De Venoge Princes Rosé Brut


Region: Champagne

Tasting note:

Intense nose, the first sip is fruity & persistent. Bringing roundness & vivacity together, this Champagne works well as an aperitif or with a red fruit dessert.” – Winemaker

A vinous and flavorful rosé Champagne with a delicious array of blood orange, cranberry, strawberry compote and walnut. Relatively deep orange-salmon color. Medium body with a broad yet fine mousse. Some salty, savory notes at the end. Richer nature to this and comes off as savory. 60% pinot noir, 20% pinot meunier and 20% chardonnay. Base wine 2018, with 8% pinot noir red wine. 6.9g/L dosage. Disgorged 2022. Drink now.” – James Suckling – 91pts

De Venoge’s NV Cordon Bleu Brut Rosé blends 60% Pinot Noir with 20% Chardonnay and 20% Pinot Meunier, including a 7% portion of red wine. It is a nice salmon colored Rosé with delicate and elegant fruit on the fresh and almost floral bouquet. The wine is lithe, fresh, round and elegant on the palate and finishes pretty vinous. Aged for three years on the lees, it drinks very well as an aperitif and with red fruits. My sample is entirely based on the 2013 vintage and was disgorged earlier this year with 7.8 grams per liter of dosage. (Most likely by error, the date of disgorgement is not indicated on the back label.) Tasted November 2017.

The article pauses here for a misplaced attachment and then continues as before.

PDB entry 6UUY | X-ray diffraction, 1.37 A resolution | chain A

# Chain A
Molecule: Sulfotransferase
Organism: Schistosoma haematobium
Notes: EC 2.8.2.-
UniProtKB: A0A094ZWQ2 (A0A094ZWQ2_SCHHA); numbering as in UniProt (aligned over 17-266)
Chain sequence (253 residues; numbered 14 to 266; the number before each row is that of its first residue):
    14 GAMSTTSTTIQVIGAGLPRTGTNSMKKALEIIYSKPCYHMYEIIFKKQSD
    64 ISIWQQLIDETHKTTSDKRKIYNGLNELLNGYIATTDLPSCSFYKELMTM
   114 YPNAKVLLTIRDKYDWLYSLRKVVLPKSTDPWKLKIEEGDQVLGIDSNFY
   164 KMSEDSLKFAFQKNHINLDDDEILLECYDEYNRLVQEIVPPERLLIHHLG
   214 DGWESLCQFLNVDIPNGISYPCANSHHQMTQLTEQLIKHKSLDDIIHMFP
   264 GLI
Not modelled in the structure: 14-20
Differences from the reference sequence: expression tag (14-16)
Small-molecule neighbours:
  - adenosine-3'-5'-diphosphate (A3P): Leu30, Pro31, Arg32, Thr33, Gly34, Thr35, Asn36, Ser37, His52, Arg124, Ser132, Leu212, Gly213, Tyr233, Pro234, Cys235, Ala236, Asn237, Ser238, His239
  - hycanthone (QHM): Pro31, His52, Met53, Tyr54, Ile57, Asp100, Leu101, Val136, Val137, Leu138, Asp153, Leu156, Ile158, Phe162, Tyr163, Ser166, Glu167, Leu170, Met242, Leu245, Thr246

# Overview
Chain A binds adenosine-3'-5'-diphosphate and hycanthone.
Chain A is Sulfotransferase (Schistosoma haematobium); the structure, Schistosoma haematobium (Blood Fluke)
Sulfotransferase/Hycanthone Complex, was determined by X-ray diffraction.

Champagne de Venoge’s finest wines come along in carafe-shaped bottles that one might call kitsch, but I like them. They don’t fit in my fridge door, but my fridge is big and the Champagne’s good enough to deserve its own shelf and an upright position. The prestige cuvées Louis XV and Louis d’Or are remarkably elegant and vinous sparkling wines with structure, great complexity and also finesse. The 2006 Brut Rosé is one of the finest you can get, and the 1995 Louis XV is a greatly matured and generous Champagne that is still terribly fresh even though it was disgorged more than ten years ago in 2006. Cellar master Isabelle Tellier is doing a great job; there is not a single disappointing wine in the current portfolio that starts with the easy-drinking Cordon Bleu and offers some sophisticated cuvées in the Princes range. Champage de Venoge is—despite its glorious but volatile history (in terms of frequent changes of ownership)—still an underrated rising star in the Champagne region. Champagne de Venoge is now owned by Lanson-BCC.” – Wine Advocate – 89pts

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